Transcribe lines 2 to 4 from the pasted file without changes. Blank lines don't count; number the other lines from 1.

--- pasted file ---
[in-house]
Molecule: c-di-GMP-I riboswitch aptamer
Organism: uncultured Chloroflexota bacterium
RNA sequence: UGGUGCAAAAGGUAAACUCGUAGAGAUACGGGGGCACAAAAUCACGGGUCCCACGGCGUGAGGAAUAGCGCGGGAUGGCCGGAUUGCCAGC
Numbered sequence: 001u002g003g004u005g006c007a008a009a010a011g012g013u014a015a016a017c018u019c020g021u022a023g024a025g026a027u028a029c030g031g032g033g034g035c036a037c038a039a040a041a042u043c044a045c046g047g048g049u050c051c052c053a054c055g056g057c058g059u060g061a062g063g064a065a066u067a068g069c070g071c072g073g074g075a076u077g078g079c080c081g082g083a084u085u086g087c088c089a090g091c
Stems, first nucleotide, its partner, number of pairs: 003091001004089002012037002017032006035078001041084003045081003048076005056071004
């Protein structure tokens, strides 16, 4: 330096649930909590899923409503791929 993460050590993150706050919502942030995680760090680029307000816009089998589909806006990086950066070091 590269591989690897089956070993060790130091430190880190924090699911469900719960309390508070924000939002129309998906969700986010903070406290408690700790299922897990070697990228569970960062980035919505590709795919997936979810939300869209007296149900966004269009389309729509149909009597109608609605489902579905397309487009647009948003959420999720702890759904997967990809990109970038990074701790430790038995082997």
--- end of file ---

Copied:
Molecule: c-di-GMP-I riboswitch aptamer
Organism: uncultured Chloroflexota bacterium
RNA sequence: UGGUGCAAAAGGUAAACUCGUAGAGAUACGGGGGCACAAAAUCACGGGUCCCACGGCGUGAGGAAUAGCGCGGGAUGGCCGGAUUGCCAGC